Dense can have many different meanings. When woods are dense, the trees grow close together. When fog is dense, you can't see through it. “The forest was so dense; we decided not to go on the hike.”
Example sentences using the word dense:
- They cut a path through the dense jungle.
- The book's pages were dense (meaning packed, filled) with helpful ideas.
- I'm sorry to be so dense (meaning to be slow-witted, stupid, dumb) this morning.
- In the movie, she plays his kind but somewhat dense aunt.
- That part of the city has a dense population of immigrants.
dilemma star_border/dilem-ma/ [d.ih0.l.eh1.m.ah0] play_circle_filled
A dilemma is a tough choice. When you are in a situation with two options, and neither of them is very good, you are in a dilemma.
An example of a dilemma is when you have plans to go to a concert, but you get really sick. Your options are to skip the concert you were really looking forward to, or go to the concert but feel miserable. You are in a dilemma because either option isn’t going to bring you much happiness.
You can use this word in your speaking responses for the TOEFL Integrated Speaking Task 5. For example:
- The male student in the conversation is in a dilemma. He doesn't know what to do with his due assignments.
The phrases 'face a dilemma' and 'in a dilemma' are often used. Here are example sentences:
- Women may still be faced with the dilemma of choosing between jobs and families.
- I don't know what to do; it's a real dilemma.
- She faced a dilemma about whether to accept the offer or not.
- After years of recession, the company was in a dilemma over its future.
The collocations 'a solution to a dilemma ' and 'a way out of a dilemma ' are often used. Here are example sentences:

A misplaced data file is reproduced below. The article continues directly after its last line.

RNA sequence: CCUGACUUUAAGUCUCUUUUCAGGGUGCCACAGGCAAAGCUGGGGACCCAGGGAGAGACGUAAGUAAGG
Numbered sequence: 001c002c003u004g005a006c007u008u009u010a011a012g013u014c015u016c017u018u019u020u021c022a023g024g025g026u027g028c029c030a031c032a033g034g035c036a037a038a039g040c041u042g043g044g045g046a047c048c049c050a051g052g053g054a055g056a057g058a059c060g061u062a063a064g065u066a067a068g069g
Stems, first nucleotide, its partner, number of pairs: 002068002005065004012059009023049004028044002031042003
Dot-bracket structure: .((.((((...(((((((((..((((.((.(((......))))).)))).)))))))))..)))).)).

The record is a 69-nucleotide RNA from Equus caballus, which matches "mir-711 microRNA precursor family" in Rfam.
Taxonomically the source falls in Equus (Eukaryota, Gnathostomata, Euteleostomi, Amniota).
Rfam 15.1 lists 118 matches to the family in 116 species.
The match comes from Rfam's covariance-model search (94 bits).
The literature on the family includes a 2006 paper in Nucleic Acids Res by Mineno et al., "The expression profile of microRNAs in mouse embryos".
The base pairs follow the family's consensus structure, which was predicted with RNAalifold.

- One possible solution to the dilemma may be to divide the money equally between the brothers.
- I couldn't see any way out of the dilemma.
The usage of "the dilemma over a debatable subject" is often used. For example:
- The dilemma over human cloning lies at the heart of the ethical choices facing society.
dim star_border/dim/ [d.ih1.m] play_circle_filled
Definition: not bright or clear
- The sun looks dim through the haze, like a 30-watt bulb.
- In recent weeks, market expectations of a July rate hike have dimmed because of signs of weakness in the global economy.
elicit star_border/elic-it/ [ih0.l.ih1.s.ih0.t] play_circle_filled
Definition: call forth (emotions, feelings, and responses); to get the facts or draw out the truth
- The fund-raising goal, $25,000, was reached shortly before the beginning of the memorial ceremony, eliciting cheers from the crowd.
- A lawyer will elicit all the facts necessary to prove her case.
flourishing star_border/flour-ish-ing/ [f.l.er1.ih0.sh.ih0.ng] play_circle_filled
Definition: very lively and profitable
- Scientists in the program announced today that the quick-diving birds are flourishing in Illinois and are no longer in immediate danger.
- Small flourishing companies would be harmed by an increase in the minimum wage.
generalization star_border/gen-er-al-iza-tion/ [jh.eh2.n.er0.ah0.l.ih0.z.ey1.sh.ah0.n] play_circle_filled
Definition: A general statement or concept obtained by inference from specific cases:
- It just amazed him how people form such absurd generalizations out of specific instances.